Bush bound

Issue 25 Words: Fiona Whitelaw Photography: Thomas Kayser
Northern Sydney
  • The northeast-facing loft has been designed as a study for homeowner Robin who often works from home. The floor is finished with a recycled underlay and pure sisal floor covering.
  • The renovated northern Sydney home sits among a stand of Angophora trees and has a similar-sized footprint to the old house to limit its disturbance to the land. All external materials were selected to comply with BAL-40 and the homeowners' environmental ethos.
  • The new kitchen looks out to the northeast into the surrounding Angophora trees. Kitchen cabinetry was made with super E0 low VOC Austral marine grade hoop pine plywood.
  • Stairs climb up through a triple-height void to the bedrooms and loft above. Clerestory windows help vent warm air out of the building in summer. Recycled jarrah was used for the stair treads and handrails, recycled tallowwood for the floorboards.

Salvaged and recycled timbers are front and centre in this renovated northern beaches Sydney home.

After many years of faithful service Linda and Robin knew their ageing brick veneer home, nestled in native bush, was in need of serious renovation.

As well as saving their dilapidated home, Linda and Robin recognised they needed more space. Linda, an artist, wanted a permanent studio while Robin, a psychologist and writer, needed an office. They also wanted a more open layout than their existing 1970s floor plan allowed. On top of that, their house lay in a “bit of a dip” amongst tall trees. Combined with the home’s east–west aspect, this meant it lacked light and warmth, especially in winter.

Their initial renovation enquiries were discouraging, with many builders suggesting they would have to cut down several trees.

Linda says their concern for the site extended beyond the trees to the land itself. Both her and Robin share a deep commitment to harmonious living with their immediate and wider environment. They didn’t want to compromise the site for a much needed renovation.

Fortunately the pair found sustainable designers and builders Darryn Parkinson and Sharon Hamilton from Your Abode, who helped them realise their plan to rebuild without compromising their site and ethics.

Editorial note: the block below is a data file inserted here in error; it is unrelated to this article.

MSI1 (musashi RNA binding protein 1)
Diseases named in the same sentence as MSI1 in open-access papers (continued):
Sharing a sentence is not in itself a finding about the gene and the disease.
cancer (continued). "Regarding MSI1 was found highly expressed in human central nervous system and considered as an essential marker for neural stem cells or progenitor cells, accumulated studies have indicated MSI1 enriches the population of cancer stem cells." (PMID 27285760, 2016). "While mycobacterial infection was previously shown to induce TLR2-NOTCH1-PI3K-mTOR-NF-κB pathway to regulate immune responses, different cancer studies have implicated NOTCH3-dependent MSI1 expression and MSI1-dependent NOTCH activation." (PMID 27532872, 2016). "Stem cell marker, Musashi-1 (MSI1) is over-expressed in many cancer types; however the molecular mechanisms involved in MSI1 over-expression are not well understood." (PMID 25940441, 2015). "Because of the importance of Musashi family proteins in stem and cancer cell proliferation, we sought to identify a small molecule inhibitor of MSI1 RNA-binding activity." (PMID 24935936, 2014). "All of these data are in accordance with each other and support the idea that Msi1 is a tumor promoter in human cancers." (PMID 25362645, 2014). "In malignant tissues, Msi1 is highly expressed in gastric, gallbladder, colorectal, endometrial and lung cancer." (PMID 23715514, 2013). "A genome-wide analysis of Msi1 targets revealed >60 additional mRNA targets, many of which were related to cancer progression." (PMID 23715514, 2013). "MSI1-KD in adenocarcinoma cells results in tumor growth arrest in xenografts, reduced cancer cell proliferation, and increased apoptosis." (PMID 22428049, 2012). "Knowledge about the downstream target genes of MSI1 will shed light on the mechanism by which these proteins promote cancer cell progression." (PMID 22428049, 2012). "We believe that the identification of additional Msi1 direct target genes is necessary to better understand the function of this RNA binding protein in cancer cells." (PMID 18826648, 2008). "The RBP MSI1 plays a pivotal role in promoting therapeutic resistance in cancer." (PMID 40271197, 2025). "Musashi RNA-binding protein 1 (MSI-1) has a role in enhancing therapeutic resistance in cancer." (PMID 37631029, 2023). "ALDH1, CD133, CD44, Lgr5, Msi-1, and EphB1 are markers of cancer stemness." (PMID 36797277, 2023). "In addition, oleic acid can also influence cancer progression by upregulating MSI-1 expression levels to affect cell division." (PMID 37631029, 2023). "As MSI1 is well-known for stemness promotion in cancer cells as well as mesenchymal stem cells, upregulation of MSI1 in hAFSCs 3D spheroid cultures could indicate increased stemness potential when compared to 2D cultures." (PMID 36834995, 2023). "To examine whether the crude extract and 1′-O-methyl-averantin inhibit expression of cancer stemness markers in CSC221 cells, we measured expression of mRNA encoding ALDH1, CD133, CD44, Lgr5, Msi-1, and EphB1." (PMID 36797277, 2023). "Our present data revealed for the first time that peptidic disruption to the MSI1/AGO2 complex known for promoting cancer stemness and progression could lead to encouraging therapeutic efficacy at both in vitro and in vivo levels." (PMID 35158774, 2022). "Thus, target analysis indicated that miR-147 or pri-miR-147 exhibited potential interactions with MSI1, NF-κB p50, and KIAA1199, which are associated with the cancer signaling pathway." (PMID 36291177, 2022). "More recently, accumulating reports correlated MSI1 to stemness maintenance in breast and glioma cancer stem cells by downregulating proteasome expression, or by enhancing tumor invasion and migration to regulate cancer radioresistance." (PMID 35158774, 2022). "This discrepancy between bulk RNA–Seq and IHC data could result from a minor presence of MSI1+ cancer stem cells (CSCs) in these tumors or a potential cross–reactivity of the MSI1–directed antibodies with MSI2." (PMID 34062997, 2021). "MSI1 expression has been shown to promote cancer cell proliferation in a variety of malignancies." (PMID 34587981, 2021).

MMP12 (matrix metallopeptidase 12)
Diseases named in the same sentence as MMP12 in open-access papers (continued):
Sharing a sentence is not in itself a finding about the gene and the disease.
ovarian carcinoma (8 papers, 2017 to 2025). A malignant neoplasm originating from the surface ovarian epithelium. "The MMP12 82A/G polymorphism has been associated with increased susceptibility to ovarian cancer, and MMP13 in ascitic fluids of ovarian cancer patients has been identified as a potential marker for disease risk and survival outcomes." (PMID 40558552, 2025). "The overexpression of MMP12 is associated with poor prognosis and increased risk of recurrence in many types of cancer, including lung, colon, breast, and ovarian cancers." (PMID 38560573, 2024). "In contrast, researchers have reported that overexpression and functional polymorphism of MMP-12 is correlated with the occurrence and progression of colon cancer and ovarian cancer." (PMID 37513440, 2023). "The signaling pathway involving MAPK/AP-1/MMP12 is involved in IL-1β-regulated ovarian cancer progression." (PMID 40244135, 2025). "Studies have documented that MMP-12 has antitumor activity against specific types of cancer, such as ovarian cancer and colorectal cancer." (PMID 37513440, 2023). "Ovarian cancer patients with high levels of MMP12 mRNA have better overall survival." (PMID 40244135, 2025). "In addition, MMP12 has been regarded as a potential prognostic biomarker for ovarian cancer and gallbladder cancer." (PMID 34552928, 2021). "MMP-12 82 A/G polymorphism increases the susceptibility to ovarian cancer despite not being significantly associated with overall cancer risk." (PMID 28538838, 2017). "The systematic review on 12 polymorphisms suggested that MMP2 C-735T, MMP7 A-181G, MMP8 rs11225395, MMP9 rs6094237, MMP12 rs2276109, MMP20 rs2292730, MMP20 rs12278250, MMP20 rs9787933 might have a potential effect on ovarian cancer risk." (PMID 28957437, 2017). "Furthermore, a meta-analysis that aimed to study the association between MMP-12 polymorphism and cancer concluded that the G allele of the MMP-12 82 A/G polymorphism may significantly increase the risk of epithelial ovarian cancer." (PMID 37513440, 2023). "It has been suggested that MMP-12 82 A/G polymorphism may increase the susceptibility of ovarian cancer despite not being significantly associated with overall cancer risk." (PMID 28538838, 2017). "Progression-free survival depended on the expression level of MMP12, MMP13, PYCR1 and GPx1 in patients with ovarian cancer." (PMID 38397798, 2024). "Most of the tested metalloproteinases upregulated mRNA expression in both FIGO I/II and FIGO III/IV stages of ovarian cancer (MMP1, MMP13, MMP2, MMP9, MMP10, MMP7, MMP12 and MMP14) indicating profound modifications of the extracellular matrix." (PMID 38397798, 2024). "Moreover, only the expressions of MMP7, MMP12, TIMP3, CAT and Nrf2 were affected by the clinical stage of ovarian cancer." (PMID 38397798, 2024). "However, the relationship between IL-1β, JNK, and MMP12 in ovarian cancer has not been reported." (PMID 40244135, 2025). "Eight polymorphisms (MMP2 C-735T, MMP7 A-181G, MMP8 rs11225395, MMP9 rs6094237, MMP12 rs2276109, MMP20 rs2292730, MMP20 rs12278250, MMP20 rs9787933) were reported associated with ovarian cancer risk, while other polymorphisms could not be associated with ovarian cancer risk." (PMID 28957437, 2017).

Darryn devised a significant rebuild of their home. The building’s footprint remains largely the same, but a small loft extension above the main living area adds space and brings sunlight and warmth into the house. A new skillion roof with highlight windows increases passive solar gain, while an exposed concrete slab provides thermal mass.

Low-e glass throughout the home helps to improve its thermal performance. Rainwater is collected into a 15,000-litre tank and provides potable water.

Darryn and Sharon were sympathetic to Linda and Robin’s need for minimal impact, especially when it came to materials. Much of the house was rebuilt using reclaimed or recycled materials. The new slab contains a high proportion of fly ash, an industrial waste product, and much of the existing building materials were salvaged and reused, including granite benchtops, solid wood cupboard doors and cedar cladding.

Timber choice was a particular concern for Robin and Linda. However, Darryn proved to be an inveterate wood-hunter, sourcing Australian hardwoods from various unlikely places.

A life cycle assessment of Linda and Robin’s home found it saves 54 per cent of carbon emissions compared to a standard house.

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Cover of Issue 25
You can read more about Bush bound in Issue 25 of Sanctuary magazine.

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